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In a bid to promote unity between Catholics and Protestants, Pope Benedict XVI visited an evangelical Lutheran Church in a largely German-speaking community on Laetare Sunday, the fourth Sunday during Lent.
According to Zenit News Agency, the Catholic leader warned those present against being content “with the successes of the ecumenism of recent years,” regretting that Protestants and Catholics still “cannot drink of the same chalice and we cannot be together around the altar.”
“This should make us sad because it is a sinful situation, but unity cannot be created by men,” the agency reported him as saying.
“We must entrust ourselves to the Lord, because he is the only one that can give us unity,” he said, later stating, “Let us hope that he will bring us to this unity that we now await.”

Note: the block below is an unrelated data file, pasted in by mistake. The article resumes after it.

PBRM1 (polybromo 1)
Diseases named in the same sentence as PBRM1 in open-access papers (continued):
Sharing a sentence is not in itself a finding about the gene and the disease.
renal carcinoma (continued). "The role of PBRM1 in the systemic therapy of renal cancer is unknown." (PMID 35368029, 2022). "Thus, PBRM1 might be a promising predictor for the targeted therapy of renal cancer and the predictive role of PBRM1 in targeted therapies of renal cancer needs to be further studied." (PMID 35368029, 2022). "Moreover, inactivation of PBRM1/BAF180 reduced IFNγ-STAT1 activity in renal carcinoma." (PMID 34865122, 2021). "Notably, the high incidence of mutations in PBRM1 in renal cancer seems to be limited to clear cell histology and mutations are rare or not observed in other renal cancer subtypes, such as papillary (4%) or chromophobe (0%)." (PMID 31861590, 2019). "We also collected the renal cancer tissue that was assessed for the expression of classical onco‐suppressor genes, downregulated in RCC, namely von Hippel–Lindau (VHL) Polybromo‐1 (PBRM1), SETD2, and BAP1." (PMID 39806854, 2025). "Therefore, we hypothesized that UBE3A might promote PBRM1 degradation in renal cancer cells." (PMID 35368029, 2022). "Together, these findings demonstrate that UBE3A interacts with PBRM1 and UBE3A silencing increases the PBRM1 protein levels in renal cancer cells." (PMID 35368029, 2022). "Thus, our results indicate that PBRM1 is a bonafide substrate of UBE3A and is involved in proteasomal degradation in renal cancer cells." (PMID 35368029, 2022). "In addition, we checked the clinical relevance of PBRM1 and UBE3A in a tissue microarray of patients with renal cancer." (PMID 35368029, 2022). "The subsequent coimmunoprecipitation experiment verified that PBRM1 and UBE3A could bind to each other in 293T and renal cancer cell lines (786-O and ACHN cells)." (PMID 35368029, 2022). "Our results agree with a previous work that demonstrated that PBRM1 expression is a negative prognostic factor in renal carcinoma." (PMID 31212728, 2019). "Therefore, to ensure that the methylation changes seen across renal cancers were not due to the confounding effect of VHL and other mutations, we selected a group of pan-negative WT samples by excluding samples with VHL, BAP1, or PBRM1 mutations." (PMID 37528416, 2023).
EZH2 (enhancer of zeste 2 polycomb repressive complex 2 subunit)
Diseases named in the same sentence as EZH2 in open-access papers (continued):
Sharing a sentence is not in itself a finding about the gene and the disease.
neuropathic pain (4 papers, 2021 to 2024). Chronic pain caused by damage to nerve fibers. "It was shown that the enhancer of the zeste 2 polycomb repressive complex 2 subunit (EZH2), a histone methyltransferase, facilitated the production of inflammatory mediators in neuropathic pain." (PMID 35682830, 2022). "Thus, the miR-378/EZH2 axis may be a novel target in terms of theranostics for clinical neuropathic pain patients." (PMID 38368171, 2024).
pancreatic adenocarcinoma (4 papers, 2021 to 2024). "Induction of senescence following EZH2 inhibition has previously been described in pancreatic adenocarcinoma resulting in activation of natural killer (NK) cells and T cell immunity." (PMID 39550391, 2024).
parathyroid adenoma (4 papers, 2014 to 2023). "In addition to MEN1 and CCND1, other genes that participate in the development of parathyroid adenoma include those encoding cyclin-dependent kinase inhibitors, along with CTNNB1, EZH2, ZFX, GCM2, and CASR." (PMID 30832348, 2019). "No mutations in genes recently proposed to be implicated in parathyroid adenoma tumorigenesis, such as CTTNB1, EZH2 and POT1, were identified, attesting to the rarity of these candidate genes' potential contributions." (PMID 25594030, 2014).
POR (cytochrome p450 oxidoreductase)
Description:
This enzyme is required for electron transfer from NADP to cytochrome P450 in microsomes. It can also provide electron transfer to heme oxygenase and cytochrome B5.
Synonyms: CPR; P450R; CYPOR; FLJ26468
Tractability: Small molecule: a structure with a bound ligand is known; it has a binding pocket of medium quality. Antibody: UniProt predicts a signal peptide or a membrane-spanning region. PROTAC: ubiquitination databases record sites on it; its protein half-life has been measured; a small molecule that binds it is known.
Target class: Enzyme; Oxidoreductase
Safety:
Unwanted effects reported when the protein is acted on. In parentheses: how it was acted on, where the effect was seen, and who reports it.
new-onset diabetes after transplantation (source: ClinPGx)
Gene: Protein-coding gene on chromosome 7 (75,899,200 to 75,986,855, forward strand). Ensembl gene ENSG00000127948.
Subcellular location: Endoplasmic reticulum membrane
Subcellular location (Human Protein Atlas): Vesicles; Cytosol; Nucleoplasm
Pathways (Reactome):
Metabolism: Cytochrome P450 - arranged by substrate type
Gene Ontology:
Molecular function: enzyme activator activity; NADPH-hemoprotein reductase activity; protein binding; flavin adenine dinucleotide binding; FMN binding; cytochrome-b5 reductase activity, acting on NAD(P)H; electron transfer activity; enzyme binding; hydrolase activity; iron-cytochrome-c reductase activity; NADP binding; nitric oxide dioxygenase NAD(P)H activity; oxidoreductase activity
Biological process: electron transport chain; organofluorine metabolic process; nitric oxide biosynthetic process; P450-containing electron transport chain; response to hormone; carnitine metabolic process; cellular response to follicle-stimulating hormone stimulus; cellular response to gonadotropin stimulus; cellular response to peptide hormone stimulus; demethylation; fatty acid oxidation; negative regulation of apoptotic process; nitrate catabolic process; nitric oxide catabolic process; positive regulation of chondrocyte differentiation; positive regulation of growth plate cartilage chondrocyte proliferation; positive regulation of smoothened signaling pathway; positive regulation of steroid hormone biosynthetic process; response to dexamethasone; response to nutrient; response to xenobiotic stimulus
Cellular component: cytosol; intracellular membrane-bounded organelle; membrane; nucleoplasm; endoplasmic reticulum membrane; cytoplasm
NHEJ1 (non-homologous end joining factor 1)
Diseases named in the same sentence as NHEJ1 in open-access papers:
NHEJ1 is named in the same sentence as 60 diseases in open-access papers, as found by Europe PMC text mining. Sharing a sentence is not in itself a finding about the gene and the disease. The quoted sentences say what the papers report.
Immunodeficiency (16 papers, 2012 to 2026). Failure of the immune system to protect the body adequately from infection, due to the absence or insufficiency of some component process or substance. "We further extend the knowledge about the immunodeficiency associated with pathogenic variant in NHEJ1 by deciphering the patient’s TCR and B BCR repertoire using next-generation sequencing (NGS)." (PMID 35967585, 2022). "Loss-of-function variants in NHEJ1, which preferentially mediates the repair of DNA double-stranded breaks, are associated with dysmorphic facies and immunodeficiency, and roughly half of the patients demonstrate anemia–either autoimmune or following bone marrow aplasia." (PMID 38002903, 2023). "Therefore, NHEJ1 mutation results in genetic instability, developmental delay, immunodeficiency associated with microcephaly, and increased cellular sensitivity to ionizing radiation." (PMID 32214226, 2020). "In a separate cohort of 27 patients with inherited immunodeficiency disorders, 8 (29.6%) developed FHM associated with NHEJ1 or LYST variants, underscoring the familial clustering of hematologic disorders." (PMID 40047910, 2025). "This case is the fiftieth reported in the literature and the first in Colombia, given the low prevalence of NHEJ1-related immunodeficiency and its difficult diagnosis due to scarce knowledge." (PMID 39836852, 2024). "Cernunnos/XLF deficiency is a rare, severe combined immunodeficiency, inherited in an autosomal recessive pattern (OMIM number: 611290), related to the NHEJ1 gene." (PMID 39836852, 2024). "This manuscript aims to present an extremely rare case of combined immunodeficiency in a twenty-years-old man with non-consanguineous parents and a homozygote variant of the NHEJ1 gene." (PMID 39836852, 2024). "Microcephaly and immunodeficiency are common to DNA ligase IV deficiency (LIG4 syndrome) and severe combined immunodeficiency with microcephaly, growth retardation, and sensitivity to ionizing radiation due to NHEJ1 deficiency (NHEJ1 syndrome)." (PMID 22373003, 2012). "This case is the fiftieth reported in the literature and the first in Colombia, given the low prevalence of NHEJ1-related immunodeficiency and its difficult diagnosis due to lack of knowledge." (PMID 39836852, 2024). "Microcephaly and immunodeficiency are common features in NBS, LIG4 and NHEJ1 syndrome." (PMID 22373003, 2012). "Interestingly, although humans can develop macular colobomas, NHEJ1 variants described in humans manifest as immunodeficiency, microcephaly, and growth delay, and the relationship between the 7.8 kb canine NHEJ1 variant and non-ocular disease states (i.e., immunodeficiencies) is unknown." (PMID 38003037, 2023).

During the German-language service, President of the Lutheran Community of Rome Doris Esch remarked that this was the church’s second papal visit. The first was made by Pope John Paul II in 1983.
“May you feel at home here, Your Holiness,” she said while concluding her speech (ibid.).
As Cardinal Joseph Ratzinger, Benedict XVI visited the Lutheran community in 1998. He also supported the signing of the joint declaration by the Vatican and the Lutheran World Federation on spiritual justification signed on October 31, 1999, and has continued to stress unity between the two churches since assuming the papal role.